Currently, the true impact of opt-in or opt-out models for RBS storage is not known because the concepts are only now being implemented. Recent legislation in Texas has changed an opt-out option enacted by the previous legislature to an opt-in option that will begin shortly.5 Unfortunately, the recommendations of the Secretary of Health and Human Services’ Advisory Committee on Heritable Disorders in Newborns and Children3 have not yet been acted on and therefore no studies conducted of either model. Because prenatal parent education is not yet the norm in most jurisdictions, the burden for explaining both the NDBS program and the possible storage and uses of RBSs will primarily affect hospital nurses and primary care physicians. Confused parents will be depending on health care providers to be knowledgeable and reassuring as information about both screening and secondary potential uses of their infant's blood are discussed.
Botkin et al1 found that the use of a movie had a significant educational impact on gaining support for the use of RBSs for secondary purposes. Although movies describing NDBS in general are common, they do not usually include references to secondary uses of RBSs. Revised materials containing additional information on specimen storage and use will be necessary additions to program educational materials in the future if transparency is to be embraced.
Clearly, the studies by Botkin et al1 and Bombard et al2 both provide useful documentation of the need for improved public and parent education. It is essential for prenatal and primary health care personnel to clearly understand their local NDBS program and secondary specimen use issues so that they can better inform families about the decisions they must make regarding NDBS and RBSs. A simple telephone call to the state health department's NDBS program6 should provide easy access to the necessary educational information and all program policies. Openness and transparency will resolve the public's fear of misuse.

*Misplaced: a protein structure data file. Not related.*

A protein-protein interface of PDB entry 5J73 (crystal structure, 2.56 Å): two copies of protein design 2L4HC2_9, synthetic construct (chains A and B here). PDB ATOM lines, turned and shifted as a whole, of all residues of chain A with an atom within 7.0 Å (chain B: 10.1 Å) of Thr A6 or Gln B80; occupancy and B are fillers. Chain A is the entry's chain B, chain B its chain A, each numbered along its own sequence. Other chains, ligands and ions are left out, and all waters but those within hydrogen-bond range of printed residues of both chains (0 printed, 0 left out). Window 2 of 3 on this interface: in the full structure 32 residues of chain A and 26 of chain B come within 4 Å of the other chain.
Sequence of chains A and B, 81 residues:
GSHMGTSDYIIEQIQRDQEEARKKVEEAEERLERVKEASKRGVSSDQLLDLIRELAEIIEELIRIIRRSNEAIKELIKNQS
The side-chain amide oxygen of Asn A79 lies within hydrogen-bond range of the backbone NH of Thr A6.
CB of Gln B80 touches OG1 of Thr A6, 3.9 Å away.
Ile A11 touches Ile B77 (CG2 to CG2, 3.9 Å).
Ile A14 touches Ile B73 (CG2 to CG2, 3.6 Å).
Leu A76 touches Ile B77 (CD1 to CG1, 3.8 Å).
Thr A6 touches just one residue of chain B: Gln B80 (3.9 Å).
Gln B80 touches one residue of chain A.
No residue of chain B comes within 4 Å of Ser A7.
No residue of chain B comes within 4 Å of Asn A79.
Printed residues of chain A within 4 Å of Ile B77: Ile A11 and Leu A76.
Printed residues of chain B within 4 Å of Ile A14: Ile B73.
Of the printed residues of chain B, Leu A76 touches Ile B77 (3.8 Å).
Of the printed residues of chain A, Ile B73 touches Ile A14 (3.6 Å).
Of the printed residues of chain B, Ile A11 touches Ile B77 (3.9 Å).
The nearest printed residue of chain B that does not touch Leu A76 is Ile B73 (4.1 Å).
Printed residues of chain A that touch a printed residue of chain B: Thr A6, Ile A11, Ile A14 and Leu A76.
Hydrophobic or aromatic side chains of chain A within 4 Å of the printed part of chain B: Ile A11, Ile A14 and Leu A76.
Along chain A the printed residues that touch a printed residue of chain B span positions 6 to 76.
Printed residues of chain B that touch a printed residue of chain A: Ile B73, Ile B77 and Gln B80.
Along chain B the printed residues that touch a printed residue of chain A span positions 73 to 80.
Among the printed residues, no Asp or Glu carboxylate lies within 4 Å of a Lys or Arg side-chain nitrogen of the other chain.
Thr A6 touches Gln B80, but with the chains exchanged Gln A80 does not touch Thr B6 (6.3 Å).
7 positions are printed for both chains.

- Accepted November 21, 2011.
- Address correspondence to Bradford L. Therrell, Jr, MS, PhD, National Newborn Screening and Genetics Resource Center, 1912 W. Anderson Lane #210, Austin, TX 78757. E-mail:
Opinions expressed in these commentaries are those of the author and not necessarily those of the American Academy of Pediatrics or its Committees.
FINANCIAL DISCLOSURE: Dr Hannon has provided consulting services for newborn screening to the Centers for Disease Control and Prevention, National Newborn Screening and Genetics Resource Center, and PerkinElmer Inc upon request; Dr Therrell has indicated he has no financial relationships relevant to this article to disclose.
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- 5.Becca Aaronson. Senate OKs Changes to Newborn Screening Program. The Texas Tribune. May 23, 2011. Available at: www.texastribune.org/texas-legislature/82nd-legislative-session/senate-oks-changes-to-newborn-screening-program/. Accessed December 15, 2011
- 6.↵National Newborn Screening and Genetics Resource Center, NBS Program Contact Information. Available at: http://genes-r-us.uthscsa.edu/State_contacts.pdf. Accessed November 20, 2011